The affidavit for the interception of communication on TT 2 also showed the necessity for the interception. Defendant focuses on his contention that because the first wiretap was improperly obtained because it lacked necessity, the second wiretap should also be suppressed. The court disagrees. The first wiretap was justified. In addition, the Government set forth what investigative techniques had been tried and failed during the time of the first wiretap and went on to describe the limitations and failures of identifying all of the co-conspirators and potential leaders and organizers of the crimes being investigated. The Government related what had been learned and not learned from confidential sources 5-9 and the fact that confidential sources 3 and 4 had moved away and had no recent contact with Le. The court is satisfied that the Government adequately showed necessity for the interception of communications over TT 2.


Defendant Le argues that the Government failed to properly minimize the intercepted conversation and that this failure was so egregious as to justify suppression of all the evidence obtained from the intercepts. See United States v. Hoffman, 832 F.2d 1299, 1309 (1st Cir. 1987). The defendant identified twenty-one calls that it specifically contends show a lack of required minimization.

Title III requires that wiretapping or electronic surveillance "be conducted in such a way as to minimize the interception of communications not otherwise subject to interception under this chapter . . . ." 18 U.S.C. § 2518(5). "Minimization requires that the government adopt reasonable measures to reduce to a practical minimum the interception of conversations unrelated to the criminal activity under investigation while permitting the government to pursue legitimate investigation." McGuire, 307 F.3d at 1199.

In the instant case, the declarations of Special Agent McCready (Dkt. Nos. 168-69) explain the minimization procedures the Government claims it followed. The Government contends its minimization efforts were appropriate but also represented that it did not intend to offer any of the twenty-one calls that the defense identified as not properly minimized. The court is satisfied that the Government' s minimization efforts were not so lacking as to call for suppression of all evidence obtained through the wiretaps. The court, however, will specifically review the admissibility of any communication that the Government offers in evidence if the defense contends that the statement should have been minimized. III. INABILITY TO MAKE A FRANKS MOTION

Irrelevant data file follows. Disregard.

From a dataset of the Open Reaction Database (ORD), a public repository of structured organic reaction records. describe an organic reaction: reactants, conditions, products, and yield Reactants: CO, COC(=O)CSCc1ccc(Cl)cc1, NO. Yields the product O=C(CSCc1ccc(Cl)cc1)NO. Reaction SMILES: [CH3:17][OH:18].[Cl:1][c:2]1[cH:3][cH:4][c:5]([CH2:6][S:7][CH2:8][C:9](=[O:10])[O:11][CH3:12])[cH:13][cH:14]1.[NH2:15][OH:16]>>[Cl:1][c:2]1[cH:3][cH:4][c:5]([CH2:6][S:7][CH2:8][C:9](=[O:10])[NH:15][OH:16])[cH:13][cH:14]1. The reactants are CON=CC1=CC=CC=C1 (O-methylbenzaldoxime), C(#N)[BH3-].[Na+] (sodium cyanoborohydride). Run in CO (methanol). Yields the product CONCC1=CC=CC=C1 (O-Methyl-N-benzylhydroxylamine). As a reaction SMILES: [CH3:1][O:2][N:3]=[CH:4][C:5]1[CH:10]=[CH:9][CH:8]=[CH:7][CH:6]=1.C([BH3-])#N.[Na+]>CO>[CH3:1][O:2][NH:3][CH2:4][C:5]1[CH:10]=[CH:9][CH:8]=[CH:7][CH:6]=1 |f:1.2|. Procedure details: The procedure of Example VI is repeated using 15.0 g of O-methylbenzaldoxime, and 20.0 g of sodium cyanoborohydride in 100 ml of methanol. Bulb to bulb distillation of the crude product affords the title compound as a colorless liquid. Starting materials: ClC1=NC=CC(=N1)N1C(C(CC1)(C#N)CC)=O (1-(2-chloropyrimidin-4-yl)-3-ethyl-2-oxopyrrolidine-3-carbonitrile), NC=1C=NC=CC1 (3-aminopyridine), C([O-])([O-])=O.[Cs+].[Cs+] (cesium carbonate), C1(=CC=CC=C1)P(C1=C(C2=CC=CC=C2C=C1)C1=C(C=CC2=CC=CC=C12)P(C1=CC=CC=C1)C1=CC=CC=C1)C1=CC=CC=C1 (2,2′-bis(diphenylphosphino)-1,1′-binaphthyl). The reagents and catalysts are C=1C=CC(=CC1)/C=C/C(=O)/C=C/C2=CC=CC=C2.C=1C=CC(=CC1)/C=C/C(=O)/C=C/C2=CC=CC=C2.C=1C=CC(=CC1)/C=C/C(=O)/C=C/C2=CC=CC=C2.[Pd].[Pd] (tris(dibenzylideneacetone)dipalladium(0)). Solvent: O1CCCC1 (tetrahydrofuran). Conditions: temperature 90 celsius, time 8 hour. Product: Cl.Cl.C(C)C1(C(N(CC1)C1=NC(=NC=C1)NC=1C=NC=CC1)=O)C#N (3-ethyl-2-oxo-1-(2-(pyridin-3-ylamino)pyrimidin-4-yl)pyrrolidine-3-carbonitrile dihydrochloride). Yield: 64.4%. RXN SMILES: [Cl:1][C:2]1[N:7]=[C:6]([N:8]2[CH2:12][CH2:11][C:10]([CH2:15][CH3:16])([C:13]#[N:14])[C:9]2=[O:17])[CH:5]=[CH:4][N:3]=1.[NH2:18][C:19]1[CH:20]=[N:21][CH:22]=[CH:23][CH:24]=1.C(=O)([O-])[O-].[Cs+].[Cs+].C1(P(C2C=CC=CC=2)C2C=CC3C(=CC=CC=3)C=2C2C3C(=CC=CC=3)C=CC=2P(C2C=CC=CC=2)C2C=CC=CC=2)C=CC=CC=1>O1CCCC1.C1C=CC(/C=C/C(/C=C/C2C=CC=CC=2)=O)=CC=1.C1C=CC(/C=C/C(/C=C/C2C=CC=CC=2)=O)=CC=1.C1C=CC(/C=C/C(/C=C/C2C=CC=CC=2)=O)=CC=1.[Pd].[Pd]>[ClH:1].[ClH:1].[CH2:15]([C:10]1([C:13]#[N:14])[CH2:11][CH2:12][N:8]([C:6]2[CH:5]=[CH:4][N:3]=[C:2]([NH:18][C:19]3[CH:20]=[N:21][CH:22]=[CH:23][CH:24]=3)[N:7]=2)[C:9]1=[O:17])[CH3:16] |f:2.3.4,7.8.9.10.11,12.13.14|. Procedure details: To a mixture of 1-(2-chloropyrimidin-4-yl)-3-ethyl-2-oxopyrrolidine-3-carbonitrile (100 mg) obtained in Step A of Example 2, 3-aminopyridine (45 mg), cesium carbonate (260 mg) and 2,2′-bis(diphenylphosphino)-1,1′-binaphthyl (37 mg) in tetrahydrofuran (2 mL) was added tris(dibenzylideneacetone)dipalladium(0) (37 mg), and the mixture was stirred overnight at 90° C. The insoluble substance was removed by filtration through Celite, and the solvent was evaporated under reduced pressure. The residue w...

Defendant Le complains that remaining redactions in the wiretap affidavit preclude his ability to make a motion that evidence obtained as a result of the wiretaps should be excluded. A defendant is only entitled to an evidentiary hearing on alleged falsehoods or misstatements in a wiretap affidavit if he "makes a substantial preliminary showing that a false statement knowingly and intentionally, or with reckless disregard for the truth, was included by the affiant in the warrant affidavit, and if the allegedly false statement is necessary to the finding of probable cause." Franks v. Delaware, 438 U.S. 154, 155-56 (1978); see United States v. Fernandez, 388 F.3d 1199, 1237-38 (9th Cir. 2004) (applying Franks to wiretaps); United States v. Bennett, 219 F.3d 1117, 1124 (9th Cir. 2000) (same). The defendant's claim that the remaining redactions might show that Agent Asury or Agent McCready knowingly made false or reckless statements in their affidavits in support of the wiretaps seems speculative. If the redacted statements are excised from the affidavits, there is still a showing of probable cause and necessity for the wiretaps. Accordingly, since Le has failed to meet the requisite burden for an evidentiary hearing, there is no basis to suppress the evidence obtained from the wiretaps.

Defendant Le filed a second supplemental motion to suppress the evidence obtained from the wiretap of TT 1 because he contends that there was insufficient evidence that defendant Le intended to use TT 1. This contention lacks merit. Probable cause and necessity were clearly shown by Agent Asbury's affidavit.


The court denies defendant's motions to suppress the evidence obtained as a result of the wiretaps. The court reserves its ruling on the admissibility of any individual statement that the Government seeks to offer and that the defendant claims was not properly minimized.

IT IS SO ORDERED. Dated: August 25, 2015


Ronald M. Whyte

United States District Judge